PartitionAssignmentMode The mode used for assigning partitions to nodes in the cluster. Default: All homogeneous (partitioned) extents that belong to the same partition are assigned to the same node.
Uniform: An extents' partition values are disregarded. Extents are assigned uniformly to the cluster's nodes.
If queries don't join or aggregate on the hash partition key, use Uniform. Otherwise, use Default.

Hash partition key example

A hash partition key over a string-typed column named tenant_id. It uses the XxHash64 hash function, with a MaxPartitionCount of 128, and the default Seed of 1.

{
  "ColumnName": "tenant_id",
  "Kind": "Hash",
  "Properties": {
    "Function": "XxHash64",
    "MaxPartitionCount": 128,
    "Seed": 1,
    "PartitionAssignmentMode": "Default"
  }
}

Uniform range datetime partition key

Note

Only apply a uniform range datetime partition key on a datetime-typed column in a table when data ingested into the table is unlikely to be ordered according to this column.

In these cases, you can reshuffle the data between extents so that each extent includes records from a limited time range. This process results in filters on the datetime column being more effective at query time.

The partition function used is bin_at() and isn't customizable.

Partition properties

Property Description Recommended value
RangeSize A timespan scalar constant that indicates the size of each datetime partition. Start with the value 1.00:00:00 (one day). Don't set a shorter value, because it may result in the table having a large number of small extents that can't be merged.
Reference A datetime scalar constant that indicates a fixed point in time, according to which datetime partitions are aligned. Start with 1970-01-01 00:00:00. If there are records in which the datetime partition key has null values, their partition value is set to the value of Reference.
OverrideCreationTime A bool indicating whether or not the result extent's minimum and maximum creation times should be overridden by the range of the values in the partition key. Defaults to false. Set to true if data isn't ingested in-order of time of arrival (for example, a single source file may include datetime values that are distant), and/or you want to force retention/caching based on the datetime values, and not the time of ingestion.

Caution

When OverrideCreationTime is set to true, make sure the Lookback property in the table's effective Extents merge policy is aligned with the datetime values in your data.

Uniform range datetime partition example

The snippet shows a uniform datetime range partition key over a datetime typed column named timestamp. It uses datetime(1970-01-01) as its reference point, with a size of 1d for each partition, and does not override the extents' creation times.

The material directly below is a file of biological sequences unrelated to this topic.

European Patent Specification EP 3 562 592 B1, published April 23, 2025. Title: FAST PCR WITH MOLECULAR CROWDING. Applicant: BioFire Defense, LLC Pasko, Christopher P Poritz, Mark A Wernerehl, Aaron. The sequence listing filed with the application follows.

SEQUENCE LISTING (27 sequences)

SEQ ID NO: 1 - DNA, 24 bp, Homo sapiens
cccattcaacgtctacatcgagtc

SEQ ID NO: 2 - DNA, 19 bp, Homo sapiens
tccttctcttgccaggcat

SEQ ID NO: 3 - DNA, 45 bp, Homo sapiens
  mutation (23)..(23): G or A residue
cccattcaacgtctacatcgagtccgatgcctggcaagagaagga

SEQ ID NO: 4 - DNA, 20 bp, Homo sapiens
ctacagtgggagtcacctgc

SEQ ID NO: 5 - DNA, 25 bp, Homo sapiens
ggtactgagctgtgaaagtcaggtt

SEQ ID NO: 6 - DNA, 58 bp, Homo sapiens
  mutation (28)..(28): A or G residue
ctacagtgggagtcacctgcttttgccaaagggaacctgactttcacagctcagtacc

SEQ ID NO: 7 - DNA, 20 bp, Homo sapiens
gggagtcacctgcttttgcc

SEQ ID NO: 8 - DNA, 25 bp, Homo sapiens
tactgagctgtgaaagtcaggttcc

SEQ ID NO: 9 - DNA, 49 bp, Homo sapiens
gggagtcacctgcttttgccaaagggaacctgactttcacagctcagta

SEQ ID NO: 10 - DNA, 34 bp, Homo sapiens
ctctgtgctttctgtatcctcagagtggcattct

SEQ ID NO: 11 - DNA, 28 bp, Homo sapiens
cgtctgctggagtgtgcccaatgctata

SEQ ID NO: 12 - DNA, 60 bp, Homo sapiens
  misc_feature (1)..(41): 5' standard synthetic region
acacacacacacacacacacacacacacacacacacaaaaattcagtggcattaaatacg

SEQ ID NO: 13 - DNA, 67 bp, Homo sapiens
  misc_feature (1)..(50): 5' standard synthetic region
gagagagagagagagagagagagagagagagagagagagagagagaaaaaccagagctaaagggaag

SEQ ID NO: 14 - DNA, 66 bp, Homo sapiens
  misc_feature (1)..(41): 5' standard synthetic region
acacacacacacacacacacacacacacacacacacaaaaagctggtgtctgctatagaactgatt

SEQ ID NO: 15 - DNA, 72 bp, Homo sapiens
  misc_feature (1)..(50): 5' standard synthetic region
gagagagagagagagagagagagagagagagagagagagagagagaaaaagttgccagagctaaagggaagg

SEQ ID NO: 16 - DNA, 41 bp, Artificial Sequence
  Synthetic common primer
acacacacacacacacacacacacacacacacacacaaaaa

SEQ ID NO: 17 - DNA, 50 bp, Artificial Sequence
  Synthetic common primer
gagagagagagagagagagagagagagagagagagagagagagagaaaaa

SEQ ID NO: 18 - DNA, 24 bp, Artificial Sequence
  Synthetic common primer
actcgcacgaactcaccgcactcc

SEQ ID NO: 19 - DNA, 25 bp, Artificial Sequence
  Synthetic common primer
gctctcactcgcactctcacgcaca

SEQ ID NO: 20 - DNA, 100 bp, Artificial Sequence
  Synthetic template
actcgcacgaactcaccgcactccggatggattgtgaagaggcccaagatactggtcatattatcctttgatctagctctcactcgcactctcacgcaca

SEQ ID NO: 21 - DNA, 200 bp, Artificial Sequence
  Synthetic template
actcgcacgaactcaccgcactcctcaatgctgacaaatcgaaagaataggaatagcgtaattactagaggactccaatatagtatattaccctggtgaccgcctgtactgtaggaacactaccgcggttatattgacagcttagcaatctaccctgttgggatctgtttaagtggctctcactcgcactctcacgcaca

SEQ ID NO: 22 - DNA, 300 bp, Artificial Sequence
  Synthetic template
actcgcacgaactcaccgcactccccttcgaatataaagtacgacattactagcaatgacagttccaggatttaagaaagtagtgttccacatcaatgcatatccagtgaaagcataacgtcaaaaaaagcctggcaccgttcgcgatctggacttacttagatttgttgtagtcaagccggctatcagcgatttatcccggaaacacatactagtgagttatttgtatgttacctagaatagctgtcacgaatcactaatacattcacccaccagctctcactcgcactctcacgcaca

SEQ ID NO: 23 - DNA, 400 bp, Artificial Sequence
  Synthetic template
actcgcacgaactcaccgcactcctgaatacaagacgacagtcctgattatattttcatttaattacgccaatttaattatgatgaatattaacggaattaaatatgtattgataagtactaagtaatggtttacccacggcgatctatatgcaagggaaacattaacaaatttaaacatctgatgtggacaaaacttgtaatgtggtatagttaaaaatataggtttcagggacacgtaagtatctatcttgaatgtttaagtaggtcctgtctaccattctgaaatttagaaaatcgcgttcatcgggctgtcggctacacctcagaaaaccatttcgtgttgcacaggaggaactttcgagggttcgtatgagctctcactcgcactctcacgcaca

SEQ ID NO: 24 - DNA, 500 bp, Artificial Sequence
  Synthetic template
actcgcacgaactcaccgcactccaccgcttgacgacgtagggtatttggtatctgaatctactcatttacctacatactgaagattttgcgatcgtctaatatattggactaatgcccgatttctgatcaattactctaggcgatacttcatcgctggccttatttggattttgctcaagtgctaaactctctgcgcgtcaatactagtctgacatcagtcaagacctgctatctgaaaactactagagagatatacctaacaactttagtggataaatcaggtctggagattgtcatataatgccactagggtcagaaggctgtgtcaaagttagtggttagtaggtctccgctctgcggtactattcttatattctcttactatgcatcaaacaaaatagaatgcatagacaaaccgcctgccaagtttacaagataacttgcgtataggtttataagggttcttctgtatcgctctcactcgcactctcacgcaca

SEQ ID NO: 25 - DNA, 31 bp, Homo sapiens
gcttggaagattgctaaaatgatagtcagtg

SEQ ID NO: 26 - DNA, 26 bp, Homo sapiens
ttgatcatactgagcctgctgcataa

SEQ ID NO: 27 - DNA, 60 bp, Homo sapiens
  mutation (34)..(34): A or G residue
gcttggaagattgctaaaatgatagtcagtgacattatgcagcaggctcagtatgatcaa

{
  "ColumnName": "timestamp",
  "Kind": "UniformRange",
  "Properties": {
    "Reference": "1970-01-01T00:00:00",
    "RangeSize": "1.00:00:00",
    "OverrideCreationTime": false
  }
}

The policy object

By default, a table's data partitioning policy is null, in which case data in the table won't be partitioned.

The data partitioning policy has the following main properties:

  • PartitionKeys:

  • EffectiveDateTime:

    • The UTC datetime from which the policy is effective.
    • This property is optional. If it isn't specified, the policy will take effect for data ingested after the policy was applied.
    • Any non-homogeneous (non-partitioned) extents that may be dropped because of retention are ignored by the partitioning process. The extents are ignored because their creation time precedes 90% of the table's effective soft-delete period.

Caution

  • You can set a datetime value in the past and partition already-ingested data. However, this practice may significantly increase resources used in the partitioning process.
  • In most cases, it is recommended to only have newly ingested data partitioned, and to avoid partitioning large amounts of historical data.
  • If you choose to partition historical data, consider doing so gradually, by setting the EffectiveDateTime to a previous datetime in steps of up to a few days each time you alter the policy.

Data partitioning example

Data partitioning policy object with two partition keys.

  1. A hash partition key over a string-typed column named tenant_id.
    • It uses the XxHash64 hash function, with a MaxPartitionCount of 128, and the default Seed of 1.
  2. A uniform datetime range partition key over a datetime type column named timestamp.
    • It uses datetime(1970-01-01) as its reference point, with a size of 1d for each partition.
{
  "PartitionKeys": [
    {
      "ColumnName": "tenant_id",
      "Kind": "Hash",
      "Properties": {
        "Function": "XxHash64",
        "MaxPartitionCount": 128,
        "Seed": 1,
        "PartitionAssignmentMode": "Default"
      }
    },
    {
      "ColumnName": "timestamp",
      "Kind": "UniformRange",